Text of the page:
If you haven’t already decided from the pictures and all the above, the interior of the Escalade Hybrid Platinum is definitely a nice place to both be for both the driver and passengers. I would go as far as to say, the interior of the Platinum is exactly what a Cadillac should be. Granted I would give it a technology update, but that is beside the point.
The Escalade Hybrid’s powertrain is a 6.0-liter Vortec V-8 with active fuel management paired to two 60 kilowatt electric motors. The power goes through a 2-mode transmission, which is essentially a four speed. Two speeds are for city speeds, while two speeds are for highway speeds. The cutoff is at 40 miles per hour for switching from city to highway mode.
I was highly impressed with the system. It is smooth and overall very seamless. During the week I had the Escalade Hybrid it was around zero degrees the entire time. This meant that the battery pack had to work harder to hold a charge.
The engine stop-start function didn’t really kick in until the vehicle and battery were both thoroughly warmed up. So short drives did not get the full benefit of the hybrid powertrain. When I had the Tahoe Hybrid it was spring and warm. I saw an average of 19.6 mpg in mixed urban/suburban driving. With the Escalade Hybrid Platinum I saw an average of 15.3 mpg. While the weather definitely impacted my mileage, this is better than the 12 mpg I probably would have seen with the non-hybrid version.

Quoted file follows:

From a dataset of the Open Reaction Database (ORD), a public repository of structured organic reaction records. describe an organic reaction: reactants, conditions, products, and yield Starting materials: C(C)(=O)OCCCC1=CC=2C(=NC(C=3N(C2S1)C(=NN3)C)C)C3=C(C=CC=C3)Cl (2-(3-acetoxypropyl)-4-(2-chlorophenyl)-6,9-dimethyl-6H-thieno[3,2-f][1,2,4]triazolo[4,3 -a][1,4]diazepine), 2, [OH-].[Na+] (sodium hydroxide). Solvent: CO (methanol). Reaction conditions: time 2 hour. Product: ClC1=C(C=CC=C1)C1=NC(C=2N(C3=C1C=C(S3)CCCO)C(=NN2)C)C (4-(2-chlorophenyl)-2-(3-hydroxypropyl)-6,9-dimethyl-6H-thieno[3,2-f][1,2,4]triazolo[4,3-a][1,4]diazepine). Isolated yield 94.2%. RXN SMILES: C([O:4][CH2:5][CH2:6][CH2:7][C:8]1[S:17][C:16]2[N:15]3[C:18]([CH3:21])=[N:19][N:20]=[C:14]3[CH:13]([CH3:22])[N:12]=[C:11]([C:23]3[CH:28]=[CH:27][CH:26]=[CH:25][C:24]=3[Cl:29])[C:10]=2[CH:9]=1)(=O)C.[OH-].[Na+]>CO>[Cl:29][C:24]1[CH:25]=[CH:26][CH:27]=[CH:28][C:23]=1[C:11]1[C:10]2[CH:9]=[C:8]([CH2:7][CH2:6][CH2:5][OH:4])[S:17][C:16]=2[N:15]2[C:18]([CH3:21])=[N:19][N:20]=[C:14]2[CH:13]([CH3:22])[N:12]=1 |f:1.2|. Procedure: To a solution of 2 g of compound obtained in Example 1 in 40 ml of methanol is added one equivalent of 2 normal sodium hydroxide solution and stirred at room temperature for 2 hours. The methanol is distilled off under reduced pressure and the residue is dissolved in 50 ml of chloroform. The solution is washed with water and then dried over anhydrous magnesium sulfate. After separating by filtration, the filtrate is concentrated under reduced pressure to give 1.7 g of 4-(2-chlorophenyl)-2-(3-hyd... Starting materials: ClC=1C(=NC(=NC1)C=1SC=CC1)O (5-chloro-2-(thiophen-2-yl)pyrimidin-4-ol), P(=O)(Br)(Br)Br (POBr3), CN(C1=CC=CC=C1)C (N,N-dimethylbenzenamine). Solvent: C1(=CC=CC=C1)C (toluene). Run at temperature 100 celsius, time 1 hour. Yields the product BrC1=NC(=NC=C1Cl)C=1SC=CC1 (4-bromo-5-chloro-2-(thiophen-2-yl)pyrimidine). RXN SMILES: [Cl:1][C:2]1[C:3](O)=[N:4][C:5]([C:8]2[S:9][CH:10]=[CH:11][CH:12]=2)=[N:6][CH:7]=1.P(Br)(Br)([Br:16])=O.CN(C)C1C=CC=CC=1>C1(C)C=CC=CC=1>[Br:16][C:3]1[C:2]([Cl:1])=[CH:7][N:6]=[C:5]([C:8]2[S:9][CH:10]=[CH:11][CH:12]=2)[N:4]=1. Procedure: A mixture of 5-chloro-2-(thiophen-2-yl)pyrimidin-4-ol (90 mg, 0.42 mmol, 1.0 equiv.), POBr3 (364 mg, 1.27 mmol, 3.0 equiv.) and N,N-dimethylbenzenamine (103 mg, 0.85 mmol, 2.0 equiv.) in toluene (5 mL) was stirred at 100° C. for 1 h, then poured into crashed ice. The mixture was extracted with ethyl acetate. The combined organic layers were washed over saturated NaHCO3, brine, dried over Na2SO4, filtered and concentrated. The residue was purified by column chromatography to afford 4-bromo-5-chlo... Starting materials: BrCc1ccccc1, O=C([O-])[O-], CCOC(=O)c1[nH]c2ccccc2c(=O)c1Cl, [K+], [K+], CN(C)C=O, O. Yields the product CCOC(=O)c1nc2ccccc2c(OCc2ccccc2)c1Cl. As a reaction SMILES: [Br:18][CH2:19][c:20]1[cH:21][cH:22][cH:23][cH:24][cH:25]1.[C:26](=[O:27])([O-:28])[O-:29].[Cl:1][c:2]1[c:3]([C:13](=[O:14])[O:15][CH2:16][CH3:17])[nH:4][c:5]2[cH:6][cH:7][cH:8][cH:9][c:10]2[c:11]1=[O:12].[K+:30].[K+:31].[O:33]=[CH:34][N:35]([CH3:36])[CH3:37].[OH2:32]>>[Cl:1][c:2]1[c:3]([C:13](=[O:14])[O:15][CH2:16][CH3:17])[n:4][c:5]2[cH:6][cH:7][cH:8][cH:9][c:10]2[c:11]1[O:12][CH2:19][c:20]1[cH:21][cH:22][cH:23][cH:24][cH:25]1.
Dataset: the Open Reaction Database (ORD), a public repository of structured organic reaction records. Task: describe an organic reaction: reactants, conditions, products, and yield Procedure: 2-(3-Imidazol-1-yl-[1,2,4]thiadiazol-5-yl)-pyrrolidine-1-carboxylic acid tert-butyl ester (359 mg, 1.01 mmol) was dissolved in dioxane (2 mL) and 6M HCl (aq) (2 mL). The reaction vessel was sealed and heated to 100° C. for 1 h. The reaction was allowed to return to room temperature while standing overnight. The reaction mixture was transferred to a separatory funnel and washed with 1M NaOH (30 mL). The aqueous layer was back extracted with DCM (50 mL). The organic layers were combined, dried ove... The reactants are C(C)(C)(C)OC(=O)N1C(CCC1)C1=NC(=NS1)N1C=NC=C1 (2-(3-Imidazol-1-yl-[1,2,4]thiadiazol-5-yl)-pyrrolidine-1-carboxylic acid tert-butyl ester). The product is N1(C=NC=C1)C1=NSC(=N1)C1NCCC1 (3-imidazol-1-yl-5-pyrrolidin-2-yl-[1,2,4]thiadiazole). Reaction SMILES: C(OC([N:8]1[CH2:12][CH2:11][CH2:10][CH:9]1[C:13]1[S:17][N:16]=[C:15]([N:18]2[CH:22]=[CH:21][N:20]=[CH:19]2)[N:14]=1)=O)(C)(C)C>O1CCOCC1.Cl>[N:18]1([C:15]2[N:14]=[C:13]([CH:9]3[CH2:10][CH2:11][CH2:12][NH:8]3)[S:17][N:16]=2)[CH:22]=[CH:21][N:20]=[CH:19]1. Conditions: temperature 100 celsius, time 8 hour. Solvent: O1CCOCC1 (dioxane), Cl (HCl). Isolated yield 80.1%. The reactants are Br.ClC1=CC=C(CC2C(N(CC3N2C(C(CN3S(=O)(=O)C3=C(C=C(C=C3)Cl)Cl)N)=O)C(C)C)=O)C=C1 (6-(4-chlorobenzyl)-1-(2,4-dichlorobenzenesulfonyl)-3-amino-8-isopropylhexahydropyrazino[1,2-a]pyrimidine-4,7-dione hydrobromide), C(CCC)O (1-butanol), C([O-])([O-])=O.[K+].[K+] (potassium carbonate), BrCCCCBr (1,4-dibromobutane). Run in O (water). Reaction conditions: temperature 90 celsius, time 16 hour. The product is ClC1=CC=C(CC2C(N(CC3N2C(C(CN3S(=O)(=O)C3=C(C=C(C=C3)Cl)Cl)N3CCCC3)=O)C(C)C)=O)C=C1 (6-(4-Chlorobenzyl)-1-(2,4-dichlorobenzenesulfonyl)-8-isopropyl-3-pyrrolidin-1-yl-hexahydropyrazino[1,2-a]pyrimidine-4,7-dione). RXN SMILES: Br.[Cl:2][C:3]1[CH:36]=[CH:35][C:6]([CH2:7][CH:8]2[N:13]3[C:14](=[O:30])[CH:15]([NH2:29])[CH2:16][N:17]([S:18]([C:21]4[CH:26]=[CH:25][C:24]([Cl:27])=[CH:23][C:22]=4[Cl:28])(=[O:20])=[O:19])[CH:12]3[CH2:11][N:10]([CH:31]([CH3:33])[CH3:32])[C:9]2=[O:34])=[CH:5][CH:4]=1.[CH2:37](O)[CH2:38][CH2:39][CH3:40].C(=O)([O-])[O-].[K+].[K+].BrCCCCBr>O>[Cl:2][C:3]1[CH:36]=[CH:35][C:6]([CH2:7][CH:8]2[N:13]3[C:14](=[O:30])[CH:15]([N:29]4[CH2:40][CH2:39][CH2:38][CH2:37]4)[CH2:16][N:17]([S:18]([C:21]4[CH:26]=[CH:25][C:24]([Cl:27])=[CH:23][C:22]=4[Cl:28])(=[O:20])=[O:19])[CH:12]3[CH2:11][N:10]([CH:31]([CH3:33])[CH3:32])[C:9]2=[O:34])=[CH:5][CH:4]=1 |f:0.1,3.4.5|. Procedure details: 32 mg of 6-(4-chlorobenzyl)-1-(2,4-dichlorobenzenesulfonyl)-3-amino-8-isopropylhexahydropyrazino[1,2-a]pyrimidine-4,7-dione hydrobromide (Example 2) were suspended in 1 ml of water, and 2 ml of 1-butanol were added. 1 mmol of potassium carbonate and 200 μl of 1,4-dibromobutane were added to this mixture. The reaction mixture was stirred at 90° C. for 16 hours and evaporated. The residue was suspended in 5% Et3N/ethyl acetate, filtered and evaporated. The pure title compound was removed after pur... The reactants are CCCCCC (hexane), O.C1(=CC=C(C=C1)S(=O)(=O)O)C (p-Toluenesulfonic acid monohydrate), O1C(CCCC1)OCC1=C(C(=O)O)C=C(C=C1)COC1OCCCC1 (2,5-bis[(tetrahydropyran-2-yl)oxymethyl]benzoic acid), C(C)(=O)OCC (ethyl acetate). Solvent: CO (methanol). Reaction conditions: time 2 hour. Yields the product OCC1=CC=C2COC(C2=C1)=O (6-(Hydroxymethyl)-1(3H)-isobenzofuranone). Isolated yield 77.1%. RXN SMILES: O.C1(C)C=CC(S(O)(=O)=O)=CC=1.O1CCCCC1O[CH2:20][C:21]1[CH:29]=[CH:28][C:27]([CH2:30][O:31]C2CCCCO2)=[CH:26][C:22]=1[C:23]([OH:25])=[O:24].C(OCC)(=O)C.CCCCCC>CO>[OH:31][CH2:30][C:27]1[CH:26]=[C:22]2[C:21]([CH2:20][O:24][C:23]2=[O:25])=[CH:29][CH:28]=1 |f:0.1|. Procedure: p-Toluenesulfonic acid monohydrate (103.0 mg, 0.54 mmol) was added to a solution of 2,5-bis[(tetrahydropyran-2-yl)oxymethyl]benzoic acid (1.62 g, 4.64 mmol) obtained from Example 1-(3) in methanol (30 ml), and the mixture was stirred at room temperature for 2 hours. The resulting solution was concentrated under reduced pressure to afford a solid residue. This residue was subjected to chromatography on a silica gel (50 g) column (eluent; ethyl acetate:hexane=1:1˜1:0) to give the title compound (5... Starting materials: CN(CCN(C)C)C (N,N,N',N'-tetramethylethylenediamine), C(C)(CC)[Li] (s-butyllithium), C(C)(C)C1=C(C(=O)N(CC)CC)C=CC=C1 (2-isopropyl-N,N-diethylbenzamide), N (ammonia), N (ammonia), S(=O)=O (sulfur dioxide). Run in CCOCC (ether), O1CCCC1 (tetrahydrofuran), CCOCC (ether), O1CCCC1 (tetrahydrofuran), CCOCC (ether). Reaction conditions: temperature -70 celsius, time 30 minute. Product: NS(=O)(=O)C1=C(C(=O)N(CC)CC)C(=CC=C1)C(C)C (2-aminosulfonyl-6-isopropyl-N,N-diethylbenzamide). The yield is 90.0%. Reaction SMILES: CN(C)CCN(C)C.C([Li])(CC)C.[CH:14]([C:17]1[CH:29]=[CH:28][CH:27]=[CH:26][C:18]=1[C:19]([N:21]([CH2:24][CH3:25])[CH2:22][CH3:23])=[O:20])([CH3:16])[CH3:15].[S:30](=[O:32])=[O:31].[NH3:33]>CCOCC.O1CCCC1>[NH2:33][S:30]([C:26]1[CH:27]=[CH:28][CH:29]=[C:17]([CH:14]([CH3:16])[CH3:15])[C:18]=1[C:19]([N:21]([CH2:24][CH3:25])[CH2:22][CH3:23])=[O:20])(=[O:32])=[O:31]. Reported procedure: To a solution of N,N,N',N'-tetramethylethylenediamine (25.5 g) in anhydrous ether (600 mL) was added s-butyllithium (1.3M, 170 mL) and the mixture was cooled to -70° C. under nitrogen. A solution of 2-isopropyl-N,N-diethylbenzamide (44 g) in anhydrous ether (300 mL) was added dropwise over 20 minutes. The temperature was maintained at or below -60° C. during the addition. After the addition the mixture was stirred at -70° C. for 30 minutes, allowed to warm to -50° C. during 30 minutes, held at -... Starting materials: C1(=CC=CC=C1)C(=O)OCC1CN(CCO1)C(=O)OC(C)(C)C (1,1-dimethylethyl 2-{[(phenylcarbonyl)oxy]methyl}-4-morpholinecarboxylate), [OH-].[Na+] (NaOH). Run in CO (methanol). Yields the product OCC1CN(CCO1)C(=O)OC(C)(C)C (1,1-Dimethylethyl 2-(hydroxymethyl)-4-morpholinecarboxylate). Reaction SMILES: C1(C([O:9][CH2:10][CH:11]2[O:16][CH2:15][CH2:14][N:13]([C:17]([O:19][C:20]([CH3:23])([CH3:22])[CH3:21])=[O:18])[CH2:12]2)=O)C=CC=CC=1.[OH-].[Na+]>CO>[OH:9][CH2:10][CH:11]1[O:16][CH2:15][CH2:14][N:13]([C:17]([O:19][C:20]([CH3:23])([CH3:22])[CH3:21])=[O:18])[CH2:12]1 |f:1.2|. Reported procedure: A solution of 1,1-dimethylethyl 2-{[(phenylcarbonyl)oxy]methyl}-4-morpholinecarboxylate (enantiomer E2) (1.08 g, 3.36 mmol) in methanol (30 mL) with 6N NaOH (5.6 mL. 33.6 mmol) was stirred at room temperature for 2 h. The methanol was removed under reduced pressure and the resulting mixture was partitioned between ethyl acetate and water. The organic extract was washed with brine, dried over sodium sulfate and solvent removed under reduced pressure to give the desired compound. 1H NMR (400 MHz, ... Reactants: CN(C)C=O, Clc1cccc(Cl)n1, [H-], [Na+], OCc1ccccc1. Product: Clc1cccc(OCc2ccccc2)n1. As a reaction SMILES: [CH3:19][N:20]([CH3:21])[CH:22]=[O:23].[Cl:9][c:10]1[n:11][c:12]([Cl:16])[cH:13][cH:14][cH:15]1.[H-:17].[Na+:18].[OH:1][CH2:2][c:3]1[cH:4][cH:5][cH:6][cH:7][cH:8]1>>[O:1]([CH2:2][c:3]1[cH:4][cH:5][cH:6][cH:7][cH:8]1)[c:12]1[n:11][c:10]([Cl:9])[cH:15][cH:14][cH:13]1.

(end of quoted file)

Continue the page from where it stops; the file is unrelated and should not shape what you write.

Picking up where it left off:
The Escalade Hybrid Platinum I had for a week had a sticker price of $89,090. That is a lot of coin for an SUV, or any vehicle for that matter. The Hybrid Platinum is the highest trim model of Escalade that you can purchase. Is it worth nearly $90,000? Probably not. Then again I wouldn’t spend nearly $90k for a BMW X6M either, and that has 555 horsepower. The price tag seems a bit unreasonable.
With all that said, this is absolutely without a question the nicest Cadillac Escalade available, and it is a little greener to boot. There is no question that the Hybrid is more fuel efficient, especially when it is not 0 degrees outside.
I’m going to stick with my statement from earlier, defining this vehicle as what a Cadillac should be. A really nice interior filled with leather, real metal and wood, and a powerful yet somewhat green powertrain. If Cadillac can build vehicles like this and push the boundaries of technology further, they might have a chance at yet again becoming the standard of the world.
Full Disclosure- The review vehicle was provided by General Motors